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The rise and downfall of Colombian football

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In 1990 the Colombian national team was catapulted up the Fifa ranking after their comprehensive 5-0 victory in their away game against Argentine. Four years later an own goal and 12 gun shots send the football nation tumbling down to its demise. Here is my review of “The two Escobars”.

Atlecio Nacional was the first Colombian team ever to lift the Copa Libertadores in 1989. Amongst those lifting the trophy was defender Andres Escobar. Then, a young and promising defender. Escobar was later killed after his own goal in the World Cup in 1994. To this day Escobar is a national hero, and his pictures is often to be found in Colombian football stadiums.

As the impressive ESPN documentary “The two Escobars” shows, the rise of Colombian football was largely accomplished by the influx of money provided by drug cartels.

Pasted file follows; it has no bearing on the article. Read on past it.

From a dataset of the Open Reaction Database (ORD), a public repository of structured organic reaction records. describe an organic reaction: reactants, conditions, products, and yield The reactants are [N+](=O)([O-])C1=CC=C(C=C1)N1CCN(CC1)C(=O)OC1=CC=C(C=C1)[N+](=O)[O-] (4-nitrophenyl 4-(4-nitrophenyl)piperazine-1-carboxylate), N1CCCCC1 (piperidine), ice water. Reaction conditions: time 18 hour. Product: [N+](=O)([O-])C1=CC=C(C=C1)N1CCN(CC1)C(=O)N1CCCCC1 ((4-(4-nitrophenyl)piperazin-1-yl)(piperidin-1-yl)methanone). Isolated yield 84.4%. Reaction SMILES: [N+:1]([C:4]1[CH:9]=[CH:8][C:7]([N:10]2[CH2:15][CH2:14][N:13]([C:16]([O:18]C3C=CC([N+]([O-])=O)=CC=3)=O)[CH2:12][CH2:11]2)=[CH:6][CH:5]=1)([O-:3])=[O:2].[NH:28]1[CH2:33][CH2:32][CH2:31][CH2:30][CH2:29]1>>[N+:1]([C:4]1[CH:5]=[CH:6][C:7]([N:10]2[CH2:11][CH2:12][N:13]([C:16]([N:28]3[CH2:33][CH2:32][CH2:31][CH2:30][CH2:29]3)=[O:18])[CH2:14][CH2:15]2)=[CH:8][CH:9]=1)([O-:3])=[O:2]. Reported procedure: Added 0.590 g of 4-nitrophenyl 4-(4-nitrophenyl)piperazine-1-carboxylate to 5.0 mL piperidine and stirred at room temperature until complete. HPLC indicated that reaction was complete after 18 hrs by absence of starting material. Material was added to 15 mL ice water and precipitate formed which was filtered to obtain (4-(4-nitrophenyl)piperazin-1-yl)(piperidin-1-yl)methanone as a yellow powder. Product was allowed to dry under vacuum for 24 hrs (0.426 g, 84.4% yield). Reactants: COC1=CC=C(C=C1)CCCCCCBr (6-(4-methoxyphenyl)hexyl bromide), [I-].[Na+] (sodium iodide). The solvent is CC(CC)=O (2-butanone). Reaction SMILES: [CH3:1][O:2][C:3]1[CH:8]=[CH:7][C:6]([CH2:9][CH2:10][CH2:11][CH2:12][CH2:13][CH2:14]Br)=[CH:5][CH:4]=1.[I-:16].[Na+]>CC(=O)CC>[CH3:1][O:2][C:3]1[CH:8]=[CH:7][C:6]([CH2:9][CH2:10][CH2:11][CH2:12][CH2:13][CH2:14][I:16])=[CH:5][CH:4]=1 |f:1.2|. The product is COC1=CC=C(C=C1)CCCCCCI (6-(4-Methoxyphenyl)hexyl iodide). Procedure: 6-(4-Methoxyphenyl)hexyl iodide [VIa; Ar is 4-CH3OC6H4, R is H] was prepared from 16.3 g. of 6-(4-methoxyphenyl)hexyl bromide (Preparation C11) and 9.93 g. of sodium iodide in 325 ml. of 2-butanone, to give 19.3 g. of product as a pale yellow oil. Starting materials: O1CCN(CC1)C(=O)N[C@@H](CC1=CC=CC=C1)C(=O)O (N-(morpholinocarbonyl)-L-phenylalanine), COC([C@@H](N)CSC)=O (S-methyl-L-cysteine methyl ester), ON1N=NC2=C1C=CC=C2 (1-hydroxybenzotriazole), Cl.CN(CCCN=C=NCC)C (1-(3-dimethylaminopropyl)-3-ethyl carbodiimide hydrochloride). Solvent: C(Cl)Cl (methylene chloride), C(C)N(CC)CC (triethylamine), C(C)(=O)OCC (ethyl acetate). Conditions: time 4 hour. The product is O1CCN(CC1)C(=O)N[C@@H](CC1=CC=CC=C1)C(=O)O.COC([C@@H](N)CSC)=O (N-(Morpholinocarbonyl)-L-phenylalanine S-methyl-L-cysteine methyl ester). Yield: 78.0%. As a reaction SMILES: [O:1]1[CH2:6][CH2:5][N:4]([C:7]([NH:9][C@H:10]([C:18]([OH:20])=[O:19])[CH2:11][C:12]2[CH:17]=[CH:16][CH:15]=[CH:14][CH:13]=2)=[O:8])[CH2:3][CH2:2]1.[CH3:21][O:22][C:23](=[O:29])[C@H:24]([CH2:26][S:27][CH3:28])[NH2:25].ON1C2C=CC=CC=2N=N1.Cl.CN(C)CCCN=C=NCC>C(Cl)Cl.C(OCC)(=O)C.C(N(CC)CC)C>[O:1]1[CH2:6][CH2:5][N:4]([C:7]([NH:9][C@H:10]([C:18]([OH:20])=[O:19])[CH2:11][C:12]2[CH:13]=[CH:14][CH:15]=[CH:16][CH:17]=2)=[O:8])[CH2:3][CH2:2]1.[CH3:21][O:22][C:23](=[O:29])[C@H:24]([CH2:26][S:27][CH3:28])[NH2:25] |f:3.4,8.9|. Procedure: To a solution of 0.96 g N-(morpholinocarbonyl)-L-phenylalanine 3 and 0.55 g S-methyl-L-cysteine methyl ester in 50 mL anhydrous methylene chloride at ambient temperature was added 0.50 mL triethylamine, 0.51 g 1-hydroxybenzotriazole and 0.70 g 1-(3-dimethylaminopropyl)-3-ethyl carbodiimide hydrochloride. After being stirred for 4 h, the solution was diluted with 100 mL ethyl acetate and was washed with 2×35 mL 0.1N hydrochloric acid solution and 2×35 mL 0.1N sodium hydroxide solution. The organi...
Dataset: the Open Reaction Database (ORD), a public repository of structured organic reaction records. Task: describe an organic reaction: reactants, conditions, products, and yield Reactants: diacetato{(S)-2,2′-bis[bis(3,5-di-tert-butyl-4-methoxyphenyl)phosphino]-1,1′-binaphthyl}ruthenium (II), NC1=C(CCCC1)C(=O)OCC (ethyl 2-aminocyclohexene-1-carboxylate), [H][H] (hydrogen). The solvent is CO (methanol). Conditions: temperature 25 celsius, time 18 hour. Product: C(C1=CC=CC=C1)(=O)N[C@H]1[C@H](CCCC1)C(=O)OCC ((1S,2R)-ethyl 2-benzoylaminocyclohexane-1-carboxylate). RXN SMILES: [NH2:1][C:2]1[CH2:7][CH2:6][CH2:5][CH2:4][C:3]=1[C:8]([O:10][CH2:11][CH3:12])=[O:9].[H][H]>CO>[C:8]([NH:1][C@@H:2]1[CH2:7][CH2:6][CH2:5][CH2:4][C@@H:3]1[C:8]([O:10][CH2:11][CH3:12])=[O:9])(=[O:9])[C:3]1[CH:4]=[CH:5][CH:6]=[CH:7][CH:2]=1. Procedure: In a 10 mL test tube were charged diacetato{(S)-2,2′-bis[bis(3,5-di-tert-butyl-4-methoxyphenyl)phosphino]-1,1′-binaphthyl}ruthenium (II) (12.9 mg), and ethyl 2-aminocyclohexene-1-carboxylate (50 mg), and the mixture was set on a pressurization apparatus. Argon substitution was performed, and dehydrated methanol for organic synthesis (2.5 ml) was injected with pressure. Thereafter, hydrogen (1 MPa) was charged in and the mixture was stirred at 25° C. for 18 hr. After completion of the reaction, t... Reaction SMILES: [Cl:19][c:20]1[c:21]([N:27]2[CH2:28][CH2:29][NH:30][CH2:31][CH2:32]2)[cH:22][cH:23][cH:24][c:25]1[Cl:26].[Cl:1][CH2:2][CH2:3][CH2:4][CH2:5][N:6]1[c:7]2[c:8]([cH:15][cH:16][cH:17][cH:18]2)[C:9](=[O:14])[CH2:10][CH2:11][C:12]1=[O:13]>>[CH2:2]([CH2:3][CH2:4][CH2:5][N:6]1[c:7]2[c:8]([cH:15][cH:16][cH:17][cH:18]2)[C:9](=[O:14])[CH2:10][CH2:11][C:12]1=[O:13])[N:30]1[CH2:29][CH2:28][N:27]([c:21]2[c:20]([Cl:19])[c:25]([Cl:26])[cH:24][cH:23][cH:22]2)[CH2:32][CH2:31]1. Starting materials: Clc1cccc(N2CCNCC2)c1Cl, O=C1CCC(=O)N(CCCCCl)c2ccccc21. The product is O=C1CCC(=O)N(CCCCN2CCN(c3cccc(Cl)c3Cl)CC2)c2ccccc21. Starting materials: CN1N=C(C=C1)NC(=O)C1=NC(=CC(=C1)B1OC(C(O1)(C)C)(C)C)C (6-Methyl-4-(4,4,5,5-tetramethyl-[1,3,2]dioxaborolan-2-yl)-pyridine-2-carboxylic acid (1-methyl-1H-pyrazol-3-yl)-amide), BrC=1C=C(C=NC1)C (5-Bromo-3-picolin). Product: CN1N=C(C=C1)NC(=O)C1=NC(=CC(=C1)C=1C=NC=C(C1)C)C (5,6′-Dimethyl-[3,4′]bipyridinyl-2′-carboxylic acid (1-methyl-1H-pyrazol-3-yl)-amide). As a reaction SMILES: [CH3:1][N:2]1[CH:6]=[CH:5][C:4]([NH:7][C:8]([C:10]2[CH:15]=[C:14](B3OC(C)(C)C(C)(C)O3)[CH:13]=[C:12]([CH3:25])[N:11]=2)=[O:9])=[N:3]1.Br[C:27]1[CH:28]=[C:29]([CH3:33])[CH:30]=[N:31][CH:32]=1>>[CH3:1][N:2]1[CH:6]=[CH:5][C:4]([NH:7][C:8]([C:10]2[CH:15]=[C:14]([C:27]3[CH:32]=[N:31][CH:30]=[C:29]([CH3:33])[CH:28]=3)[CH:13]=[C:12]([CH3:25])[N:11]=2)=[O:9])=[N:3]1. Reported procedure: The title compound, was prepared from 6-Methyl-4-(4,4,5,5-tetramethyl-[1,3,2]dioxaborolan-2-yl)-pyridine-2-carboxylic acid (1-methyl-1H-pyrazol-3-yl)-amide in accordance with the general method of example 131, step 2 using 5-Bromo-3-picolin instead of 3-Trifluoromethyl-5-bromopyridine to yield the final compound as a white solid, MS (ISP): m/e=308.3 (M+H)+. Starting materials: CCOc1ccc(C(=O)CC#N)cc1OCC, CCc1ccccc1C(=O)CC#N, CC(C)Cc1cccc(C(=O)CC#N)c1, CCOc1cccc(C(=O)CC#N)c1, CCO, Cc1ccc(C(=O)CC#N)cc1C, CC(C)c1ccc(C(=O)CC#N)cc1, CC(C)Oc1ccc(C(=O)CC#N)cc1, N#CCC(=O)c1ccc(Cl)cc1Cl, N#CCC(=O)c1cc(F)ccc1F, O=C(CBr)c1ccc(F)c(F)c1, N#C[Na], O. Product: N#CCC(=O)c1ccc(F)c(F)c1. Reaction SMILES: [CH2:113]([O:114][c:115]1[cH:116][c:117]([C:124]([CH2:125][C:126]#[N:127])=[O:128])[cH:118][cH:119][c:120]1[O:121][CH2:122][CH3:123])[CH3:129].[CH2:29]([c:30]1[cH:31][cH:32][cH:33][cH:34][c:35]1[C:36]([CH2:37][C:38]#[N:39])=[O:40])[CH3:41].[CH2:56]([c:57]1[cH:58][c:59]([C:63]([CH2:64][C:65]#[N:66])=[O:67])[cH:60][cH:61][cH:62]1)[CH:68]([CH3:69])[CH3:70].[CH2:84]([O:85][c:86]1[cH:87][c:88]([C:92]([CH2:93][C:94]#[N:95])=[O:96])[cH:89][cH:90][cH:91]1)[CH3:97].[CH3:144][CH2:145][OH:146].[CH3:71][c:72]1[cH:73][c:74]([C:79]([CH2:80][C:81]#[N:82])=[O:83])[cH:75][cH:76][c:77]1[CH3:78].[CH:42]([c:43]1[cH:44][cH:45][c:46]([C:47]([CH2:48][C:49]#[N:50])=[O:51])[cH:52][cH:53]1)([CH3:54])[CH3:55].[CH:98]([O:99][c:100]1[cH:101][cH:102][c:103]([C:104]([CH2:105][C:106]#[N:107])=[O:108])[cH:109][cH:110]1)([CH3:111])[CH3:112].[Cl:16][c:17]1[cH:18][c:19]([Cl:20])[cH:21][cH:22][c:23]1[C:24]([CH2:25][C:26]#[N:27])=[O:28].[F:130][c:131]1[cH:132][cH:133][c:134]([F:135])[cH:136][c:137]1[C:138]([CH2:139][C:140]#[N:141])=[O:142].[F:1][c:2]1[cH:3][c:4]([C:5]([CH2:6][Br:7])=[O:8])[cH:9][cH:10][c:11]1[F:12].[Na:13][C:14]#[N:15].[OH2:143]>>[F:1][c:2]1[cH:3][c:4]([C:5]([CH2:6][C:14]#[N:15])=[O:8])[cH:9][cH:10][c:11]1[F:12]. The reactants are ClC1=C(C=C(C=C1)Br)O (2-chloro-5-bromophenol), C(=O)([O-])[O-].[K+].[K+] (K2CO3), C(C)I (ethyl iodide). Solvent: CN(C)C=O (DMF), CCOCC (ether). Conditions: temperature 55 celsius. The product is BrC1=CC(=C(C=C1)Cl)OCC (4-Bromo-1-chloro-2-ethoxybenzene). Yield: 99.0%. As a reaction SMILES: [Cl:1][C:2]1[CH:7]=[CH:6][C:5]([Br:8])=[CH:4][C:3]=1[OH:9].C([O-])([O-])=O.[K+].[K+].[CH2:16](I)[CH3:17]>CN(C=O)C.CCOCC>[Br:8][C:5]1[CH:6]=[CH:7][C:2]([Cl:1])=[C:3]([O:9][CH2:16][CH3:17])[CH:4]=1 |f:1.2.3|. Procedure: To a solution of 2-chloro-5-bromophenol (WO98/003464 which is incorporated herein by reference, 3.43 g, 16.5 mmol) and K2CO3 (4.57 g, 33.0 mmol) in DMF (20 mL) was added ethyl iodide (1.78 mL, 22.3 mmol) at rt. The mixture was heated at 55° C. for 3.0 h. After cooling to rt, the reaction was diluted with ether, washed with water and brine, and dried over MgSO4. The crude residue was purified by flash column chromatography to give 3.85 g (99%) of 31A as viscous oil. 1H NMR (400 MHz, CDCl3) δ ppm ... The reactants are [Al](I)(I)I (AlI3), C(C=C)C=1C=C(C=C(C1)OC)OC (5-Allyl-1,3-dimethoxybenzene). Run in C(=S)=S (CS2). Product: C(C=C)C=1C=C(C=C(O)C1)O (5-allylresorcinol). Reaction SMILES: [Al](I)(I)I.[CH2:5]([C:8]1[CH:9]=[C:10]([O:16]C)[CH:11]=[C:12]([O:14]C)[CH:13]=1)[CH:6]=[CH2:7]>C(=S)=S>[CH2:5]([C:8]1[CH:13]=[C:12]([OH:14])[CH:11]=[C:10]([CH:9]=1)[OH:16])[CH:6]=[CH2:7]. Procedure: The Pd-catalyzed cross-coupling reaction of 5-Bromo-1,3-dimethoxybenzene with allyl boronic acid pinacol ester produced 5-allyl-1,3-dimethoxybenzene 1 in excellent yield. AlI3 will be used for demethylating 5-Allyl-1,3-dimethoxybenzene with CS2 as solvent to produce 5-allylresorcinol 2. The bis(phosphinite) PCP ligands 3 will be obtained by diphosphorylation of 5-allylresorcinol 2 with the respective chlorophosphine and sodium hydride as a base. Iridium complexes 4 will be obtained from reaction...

The rise
Amongst the drug lords providing the money, that paid the best player a satisfying amount of wages, and that lured foreign coaches to Colombia, was the most famous Colombian drug lord, Pablo Escobar.

Pablo Escobar was one of the drug lords that bankrolled Colombian football

Before Escobar started to invest his money into his favorite side, Atlecio National, he build football fields all around his hometown, providing underprivileged kids with the opportunity to play football. This charity of sorts enabled Escobar to meet future Colombian football greats at an early age. Most of them spent time with Escobar at his mansion, and he regarded those footballers as his friends and family.

While Escobar’s “day job” was to run a multi million drug operation that satisfied the world’s need for cocaine, his passion according to his friends and family was football.

But, Escobar wasn’t the only drug lord who laundered his money through football teams. The late 80s and early 90s saw an immense struggle for control over match officials, and match fixing in Colombian football was rampant. The national football association had turned a blind eye from whom this money that provided their temporary success was bankrolled by.